10. In accordance with the views expressed above, the Government of the U.S. believes that the activities of the Joint Economic Development Commission and the lending activities of the Eximbank and the International Bank should be concentrated on these four basic sectors. This does not exclude the possibility that in certain special cases such as the expansion of the National Steel Mill and the construction of the alkali plant, these lending institutions would be actively interested. It is believed, however, that the essential requirements of the basic sectors of the Brazilian economy are so large that, when taken together with the sensible desire of the Brazilian Government not to so over-burden its external debt position as to threaten its future stability, private investment, Brazilian and American, should be looked to as the source of financing for individual industrial expansion and future development of Brazil’s petroleum industry.

In defining the respective roles of the two lending institutions, it is believed that consideration might be given to the following ad hoc arrangement; it being understood that each project will have to be considered in the light of its individual merit and essentiality:

Eximbank : In view of its long history of credit operations in Brazilian railroad and shipping activities, it is believed that the Eximbank would be disposed to undertake active working relationships with the Brazilian Government and with the Joint Economic Development Commission in essential projects dealing with railroad rehabilitation and development, port works, aviation and any other essential transportation investment.
International Bank: It is believed that the International Bank, of which both the U.S. and Brazil are members, should be approached with a view to obtaining its active cooperation with the Brazilian Government and with the Joint Economic Development Commission in the development and execution of the essential projects in the field of agricultural production and energy production.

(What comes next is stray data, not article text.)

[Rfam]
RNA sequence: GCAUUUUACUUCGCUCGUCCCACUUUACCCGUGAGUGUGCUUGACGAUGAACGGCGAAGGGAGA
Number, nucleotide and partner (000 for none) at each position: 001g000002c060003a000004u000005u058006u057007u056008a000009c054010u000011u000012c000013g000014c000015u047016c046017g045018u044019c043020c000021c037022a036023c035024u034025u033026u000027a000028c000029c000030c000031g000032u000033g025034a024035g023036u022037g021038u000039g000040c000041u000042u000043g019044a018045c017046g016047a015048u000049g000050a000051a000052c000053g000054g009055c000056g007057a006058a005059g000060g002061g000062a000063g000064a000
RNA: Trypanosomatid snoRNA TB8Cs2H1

Both lending institutions have an interest in the field of mineral development, as demonstrated in the current Amapa and Urucum projects, and it is hoped that this interest will be continued.
Both institutions agree that proper management is a key element in economic development.

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There is attached a memorandum6 dealing with the fourteen specific economic development projects and programs set forth in the Vargas communication.

  1. For documentation concerning United States policy with respect to the Korean “emergency” in early 1951, see volume vii ; for related documentation dealing with United states national security policy, see vol. i, pp. 1 ff.
  2. For text of the Inter-American Treaty of Reciprocal Assistance (Rio Treaty), opened for signature at Rio de Janeiro on September 2, 1947, and entered into force for the United States, December 3, 1948, see Department of State Treaties and Other International Acts Series (TIAS), No. 1838, or 62 Stat. (pt. 2) 1681.
  3. The Joint Brazil–United States Technical Commission had been established in 1948. The commission’s report, popularly referred to as the “Abbink Report” (after the chairman of the United States section, John Abbink), was issued on March 24, 1949, as Department of State publication 3487. For previous documentation on the commission, see Foreign Relations, 1948, vol. ix, pp. 364375.
  4. The Joint Brazil–United States Economic Development Commission had been established by a formal exchange of notes on December 19, 1950; its activities were initiated on July 19, 1951. For documentation on the establishment of the commission, see ibid., 1950, vol. ii, pp. 757 ff. For Department of State press releases during 1951 concerning the commission, see Department of State Bulletin, May 21, 1951, p. 814; ibid., July 23, 1951, p. 156; ibid., October 8, 1951, p. 581; ibid., October 22, 1951, pp. 654–655. For the commission’s final report, see Institute of Inter-American Affairs, The Development of Brazil: Report of the Joint Brazil-United States Economic Development Commission (Washington, 1954).
  5. Not printed.
  6. Not attached to the source text. A draft copy of the memorandum in question, however, was found in the Department of State files under file number 832.00/1–3151.